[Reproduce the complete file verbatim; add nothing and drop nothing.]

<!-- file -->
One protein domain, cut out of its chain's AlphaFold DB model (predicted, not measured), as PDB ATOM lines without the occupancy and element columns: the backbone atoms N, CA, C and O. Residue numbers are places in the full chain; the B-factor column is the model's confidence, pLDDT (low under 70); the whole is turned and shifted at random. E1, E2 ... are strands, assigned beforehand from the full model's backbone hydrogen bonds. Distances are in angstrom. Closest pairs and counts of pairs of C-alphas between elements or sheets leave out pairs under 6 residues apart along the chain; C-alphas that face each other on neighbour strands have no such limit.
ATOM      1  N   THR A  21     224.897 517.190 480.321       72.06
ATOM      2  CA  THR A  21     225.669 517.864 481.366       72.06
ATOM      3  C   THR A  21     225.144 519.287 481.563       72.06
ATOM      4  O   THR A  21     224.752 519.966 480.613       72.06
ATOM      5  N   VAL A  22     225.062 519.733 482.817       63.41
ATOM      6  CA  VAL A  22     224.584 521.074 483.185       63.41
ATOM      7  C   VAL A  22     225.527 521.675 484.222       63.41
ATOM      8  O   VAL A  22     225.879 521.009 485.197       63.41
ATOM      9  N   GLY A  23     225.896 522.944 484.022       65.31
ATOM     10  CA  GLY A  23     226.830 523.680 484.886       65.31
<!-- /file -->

One protein domain, cut out of its chain's AlphaFold DB model (predicted, not measured), as PDB ATOM lines without the occupancy and element columns: the backbone atoms N, CA, C and O. Residue numbers are places in the full chain; the B-factor column is the model's confidence, pLDDT (low under 70); the whole is turned and shifted at random. E1, E2 ... are strands, assigned beforehand from the full model's backbone hydrogen bonds. Distances are in angstrom. Closest pairs and counts of pairs of C-alphas between elements or sheets leave out pairs under 6 residues apart along the chain; C-alphas that face each other on neighbour strands have no such limit.
ATOM      1  N   THR A  21     224.897 517.190 480.321       72.06
ATOM      2  CA  THR A  21     225.669 517.864 481.366       72.06
ATOM      3  C   THR A  21     225.144 519.287 481.563       72.06
ATOM      4  O   THR A  21     224.752 519.966 480.613       72.06
ATOM      5  N   VAL A  22     225.062 519.733 482.817       63.41
ATOM      6  CA  VAL A  22     224.584 521.074 483.185       63.41
ATOM      7  C   VAL A  22     225.527 521.675 484.222       63.41
ATOM      8  O   VAL A  22     225.879 521.009 485.197       63.41
ATOM      9  N   GLY A  23     225.896 522.944 484.022       65.31
ATOM     10  CA  GLY A  23     226.830 523.680 484.886       65.31